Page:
While German luxury rival Audi is posting record profits and sales, BMW’s performance is looking much more sour with the company announcing today that its profits have dropped 89% over the past 12 months. BMW still managed to earn a net annual profit of €330 million but analysts were expecting a figure around the €1.02 billion mark.

No carmaker has been immune from the global economic crisis, and nowhere is this more evident than in the U.S. where BMW sales dropped 37% to reach a 28-year low. Europe, BMW’s traditional stronghold, saw sales drop 27%. Compiled with downturns all around the globe, BMW’s revenues dropped to €53.2 billion, down 5% on last year’s levels, with sales for all brands (including Rolls-Royce and Mini) totally 1,439,918 units.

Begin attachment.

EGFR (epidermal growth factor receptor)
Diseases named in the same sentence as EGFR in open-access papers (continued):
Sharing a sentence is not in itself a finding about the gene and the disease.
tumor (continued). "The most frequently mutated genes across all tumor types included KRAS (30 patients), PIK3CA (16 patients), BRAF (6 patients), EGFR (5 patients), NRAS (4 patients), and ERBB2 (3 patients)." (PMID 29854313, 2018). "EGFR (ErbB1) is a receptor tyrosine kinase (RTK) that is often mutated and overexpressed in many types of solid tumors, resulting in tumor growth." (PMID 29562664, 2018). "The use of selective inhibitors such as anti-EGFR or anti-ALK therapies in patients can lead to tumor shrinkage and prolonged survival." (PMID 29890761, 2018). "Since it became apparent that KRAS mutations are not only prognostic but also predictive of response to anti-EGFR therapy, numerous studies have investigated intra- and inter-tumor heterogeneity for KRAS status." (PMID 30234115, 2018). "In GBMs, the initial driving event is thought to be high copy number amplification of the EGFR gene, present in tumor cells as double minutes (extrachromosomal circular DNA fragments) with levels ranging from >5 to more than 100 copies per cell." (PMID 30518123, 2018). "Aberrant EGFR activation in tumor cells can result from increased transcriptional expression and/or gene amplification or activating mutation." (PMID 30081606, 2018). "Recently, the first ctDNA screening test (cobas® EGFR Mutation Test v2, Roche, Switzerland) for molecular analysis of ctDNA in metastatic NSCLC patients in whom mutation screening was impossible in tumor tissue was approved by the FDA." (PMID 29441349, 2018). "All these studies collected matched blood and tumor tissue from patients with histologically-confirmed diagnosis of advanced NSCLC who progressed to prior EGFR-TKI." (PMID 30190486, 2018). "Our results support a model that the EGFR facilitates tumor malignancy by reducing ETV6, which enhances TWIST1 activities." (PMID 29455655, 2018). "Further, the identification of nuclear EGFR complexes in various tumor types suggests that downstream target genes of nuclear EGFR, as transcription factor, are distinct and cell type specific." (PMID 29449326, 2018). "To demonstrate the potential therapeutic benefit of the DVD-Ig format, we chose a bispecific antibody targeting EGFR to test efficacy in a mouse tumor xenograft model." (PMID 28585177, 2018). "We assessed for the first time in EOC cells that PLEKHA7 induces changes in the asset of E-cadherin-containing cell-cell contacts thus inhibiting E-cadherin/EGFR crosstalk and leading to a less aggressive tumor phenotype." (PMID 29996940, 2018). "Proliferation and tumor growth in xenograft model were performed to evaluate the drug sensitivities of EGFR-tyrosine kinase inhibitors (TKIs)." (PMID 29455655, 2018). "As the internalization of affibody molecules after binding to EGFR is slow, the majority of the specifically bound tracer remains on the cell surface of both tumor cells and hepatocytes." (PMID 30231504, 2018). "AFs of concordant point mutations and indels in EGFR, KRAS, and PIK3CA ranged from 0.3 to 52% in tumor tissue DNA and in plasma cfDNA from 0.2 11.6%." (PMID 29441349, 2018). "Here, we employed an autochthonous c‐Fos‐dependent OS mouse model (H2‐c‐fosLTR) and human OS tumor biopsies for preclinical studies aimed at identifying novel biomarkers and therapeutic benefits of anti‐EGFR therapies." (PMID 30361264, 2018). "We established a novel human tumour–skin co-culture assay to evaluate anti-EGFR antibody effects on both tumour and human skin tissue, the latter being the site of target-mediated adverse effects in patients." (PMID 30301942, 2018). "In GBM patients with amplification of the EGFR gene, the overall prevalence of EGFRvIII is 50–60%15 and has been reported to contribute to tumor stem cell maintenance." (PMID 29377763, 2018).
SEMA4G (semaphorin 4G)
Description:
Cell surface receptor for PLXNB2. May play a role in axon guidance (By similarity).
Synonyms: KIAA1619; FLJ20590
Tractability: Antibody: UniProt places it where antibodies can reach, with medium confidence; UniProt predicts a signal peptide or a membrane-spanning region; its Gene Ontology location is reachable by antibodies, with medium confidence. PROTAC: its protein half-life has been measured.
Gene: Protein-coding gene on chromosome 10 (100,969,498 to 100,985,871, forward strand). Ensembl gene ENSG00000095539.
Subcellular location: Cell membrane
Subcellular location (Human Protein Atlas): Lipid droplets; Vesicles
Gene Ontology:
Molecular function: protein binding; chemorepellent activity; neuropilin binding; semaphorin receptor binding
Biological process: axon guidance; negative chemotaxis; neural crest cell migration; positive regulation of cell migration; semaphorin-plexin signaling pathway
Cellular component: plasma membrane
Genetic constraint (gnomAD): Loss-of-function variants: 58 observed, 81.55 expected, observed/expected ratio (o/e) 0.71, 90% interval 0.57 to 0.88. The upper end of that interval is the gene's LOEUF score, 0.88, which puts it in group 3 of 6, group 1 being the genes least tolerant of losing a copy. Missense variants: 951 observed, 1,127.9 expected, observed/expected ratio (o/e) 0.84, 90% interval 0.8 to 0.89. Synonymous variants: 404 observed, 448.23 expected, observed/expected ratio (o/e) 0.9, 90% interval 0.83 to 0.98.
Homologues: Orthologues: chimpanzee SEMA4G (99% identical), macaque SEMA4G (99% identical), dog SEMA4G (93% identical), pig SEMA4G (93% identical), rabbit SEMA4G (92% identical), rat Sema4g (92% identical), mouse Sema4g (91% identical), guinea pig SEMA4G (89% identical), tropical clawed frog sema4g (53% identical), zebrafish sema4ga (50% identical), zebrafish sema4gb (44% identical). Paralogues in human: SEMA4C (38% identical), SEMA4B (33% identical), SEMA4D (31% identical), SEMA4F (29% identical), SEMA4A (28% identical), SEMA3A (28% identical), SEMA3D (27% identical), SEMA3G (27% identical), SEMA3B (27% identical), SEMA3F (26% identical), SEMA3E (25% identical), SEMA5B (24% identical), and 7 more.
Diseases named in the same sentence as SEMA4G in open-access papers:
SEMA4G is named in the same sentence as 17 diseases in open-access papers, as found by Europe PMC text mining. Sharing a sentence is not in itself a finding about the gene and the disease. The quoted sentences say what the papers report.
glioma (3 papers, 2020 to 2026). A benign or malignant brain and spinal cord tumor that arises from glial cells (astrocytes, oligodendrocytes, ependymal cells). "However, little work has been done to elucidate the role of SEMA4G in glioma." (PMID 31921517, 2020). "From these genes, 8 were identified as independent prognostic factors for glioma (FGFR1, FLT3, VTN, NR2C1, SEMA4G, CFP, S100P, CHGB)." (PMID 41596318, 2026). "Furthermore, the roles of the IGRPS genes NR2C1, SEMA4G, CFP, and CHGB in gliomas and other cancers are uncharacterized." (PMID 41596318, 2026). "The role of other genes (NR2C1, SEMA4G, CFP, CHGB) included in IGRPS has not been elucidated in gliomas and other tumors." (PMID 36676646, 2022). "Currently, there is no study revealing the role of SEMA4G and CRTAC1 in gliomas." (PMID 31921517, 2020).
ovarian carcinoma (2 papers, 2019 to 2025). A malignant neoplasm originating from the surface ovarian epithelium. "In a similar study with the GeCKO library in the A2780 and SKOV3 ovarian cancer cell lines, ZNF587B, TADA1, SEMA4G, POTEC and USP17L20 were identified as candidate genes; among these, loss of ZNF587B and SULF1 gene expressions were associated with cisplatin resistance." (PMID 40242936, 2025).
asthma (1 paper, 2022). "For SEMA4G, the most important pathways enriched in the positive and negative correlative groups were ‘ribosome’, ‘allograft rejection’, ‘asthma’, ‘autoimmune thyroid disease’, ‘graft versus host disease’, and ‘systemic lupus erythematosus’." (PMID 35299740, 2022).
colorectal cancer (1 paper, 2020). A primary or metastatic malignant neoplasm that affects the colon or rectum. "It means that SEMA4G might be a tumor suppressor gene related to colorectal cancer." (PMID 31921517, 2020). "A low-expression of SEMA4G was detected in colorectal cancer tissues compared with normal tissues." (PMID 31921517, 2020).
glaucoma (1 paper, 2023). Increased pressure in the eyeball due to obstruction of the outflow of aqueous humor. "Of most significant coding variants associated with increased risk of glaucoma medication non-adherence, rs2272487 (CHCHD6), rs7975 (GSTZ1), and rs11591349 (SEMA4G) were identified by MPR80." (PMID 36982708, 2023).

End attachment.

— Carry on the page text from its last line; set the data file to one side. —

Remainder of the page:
The news isn’t all bad. Part of BMW’s low profits was the result of several exceptional items recorded in the fourth quarter of 2008, and the company has already set about changing its strategies.

BMW has initiated a far-reaching program, called ‘Number One’, aimed at streamlining costs and restoring the company's efficiency. This includes changing its U.S. strategy to focus on profitability rather than sales volume, after experiencing higher risk provisions and allowances for residual value risks and bad debts relating to its financial services business, and worldwide jobs have been reduced by 7% (roughly 7,499 employees).